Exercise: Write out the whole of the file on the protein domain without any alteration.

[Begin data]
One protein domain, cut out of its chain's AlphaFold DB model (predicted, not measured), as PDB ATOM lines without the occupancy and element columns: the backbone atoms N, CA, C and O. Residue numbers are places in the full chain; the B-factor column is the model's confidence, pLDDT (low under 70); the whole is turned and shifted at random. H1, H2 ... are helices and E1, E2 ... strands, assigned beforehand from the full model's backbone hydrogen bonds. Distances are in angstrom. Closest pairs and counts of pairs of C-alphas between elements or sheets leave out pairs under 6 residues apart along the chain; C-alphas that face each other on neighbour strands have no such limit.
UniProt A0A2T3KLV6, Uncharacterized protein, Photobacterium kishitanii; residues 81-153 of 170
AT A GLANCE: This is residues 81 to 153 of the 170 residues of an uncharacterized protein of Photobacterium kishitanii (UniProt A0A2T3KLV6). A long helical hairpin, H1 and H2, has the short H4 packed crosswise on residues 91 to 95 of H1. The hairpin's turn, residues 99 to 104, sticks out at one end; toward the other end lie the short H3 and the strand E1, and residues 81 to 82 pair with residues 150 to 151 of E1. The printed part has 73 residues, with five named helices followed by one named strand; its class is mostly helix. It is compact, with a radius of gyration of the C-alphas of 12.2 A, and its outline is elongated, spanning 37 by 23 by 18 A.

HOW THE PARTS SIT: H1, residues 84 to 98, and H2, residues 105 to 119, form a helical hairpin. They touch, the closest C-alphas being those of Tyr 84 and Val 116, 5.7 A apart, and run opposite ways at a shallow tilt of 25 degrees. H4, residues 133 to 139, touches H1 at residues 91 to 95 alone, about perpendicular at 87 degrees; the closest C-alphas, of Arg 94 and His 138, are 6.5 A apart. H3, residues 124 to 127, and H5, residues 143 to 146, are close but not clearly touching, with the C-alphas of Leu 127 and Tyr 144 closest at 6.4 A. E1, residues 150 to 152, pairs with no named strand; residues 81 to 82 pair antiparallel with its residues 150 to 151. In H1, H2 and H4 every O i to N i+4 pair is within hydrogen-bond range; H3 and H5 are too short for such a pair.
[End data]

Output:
One protein domain, cut out of its chain's AlphaFold DB model (predicted, not measured), as PDB ATOM lines without the occupancy and element columns: the backbone atoms N, CA, C and O. Residue numbers are places in the full chain; the B-factor column is the model's confidence, pLDDT (low under 70); the whole is turned and shifted at random. H1, H2 ... are helices and E1, E2 ... strands, assigned beforehand from the full model's backbone hydrogen bonds. Distances are in angstrom. Closest pairs and counts of pairs of C-alphas between elements or sheets leave out pairs under 6 residues apart along the chain; C-alphas that face each other on neighbour strands have no such limit.
UniProt A0A2T3KLV6, Uncharacterized protein, Photobacterium kishitanii; residues 81-153 of 170
AT A GLANCE: This is residues 81 to 153 of the 170 residues of an uncharacterized protein of Photobacterium kishitanii (UniProt A0A2T3KLV6). A long helical hairpin, H1 and H2, has the short H4 packed crosswise on residues 91 to 95 of H1. The hairpin's turn, residues 99 to 104, sticks out at one end; toward the other end lie the short H3 and the strand E1, and residues 81 to 82 pair with residues 150 to 151 of E1. The printed part has 73 residues, with five named helices followed by one named strand; its class is mostly helix. It is compact, with a radius of gyration of the C-alphas of 12.2 A, and its outline is elongated, spanning 37 by 23 by 18 A.

HOW THE PARTS SIT: H1, residues 84 to 98, and H2, residues 105 to 119, form a helical hairpin. They touch, the closest C-alphas being those of Tyr 84 and Val 116, 5.7 A apart, and run opposite ways at a shallow tilt of 25 degrees. H4, residues 133 to 139, touches H1 at residues 91 to 95 alone, about perpendicular at 87 degrees; the closest C-alphas, of Arg 94 and His 138, are 6.5 A apart. H3, residues 124 to 127, and H5, residues 143 to 146, are close but not clearly touching, with the C-alphas of Leu 127 and Tyr 144 closest at 6.4 A. E1, residues 150 to 152, pairs with no named strand; residues 81 to 82 pair antiparallel with its residues 150 to 151. In H1, H2 and H4 every O i to N i+4 pair is within hydrogen-bond range; H3 and H5 are too short for such a pair.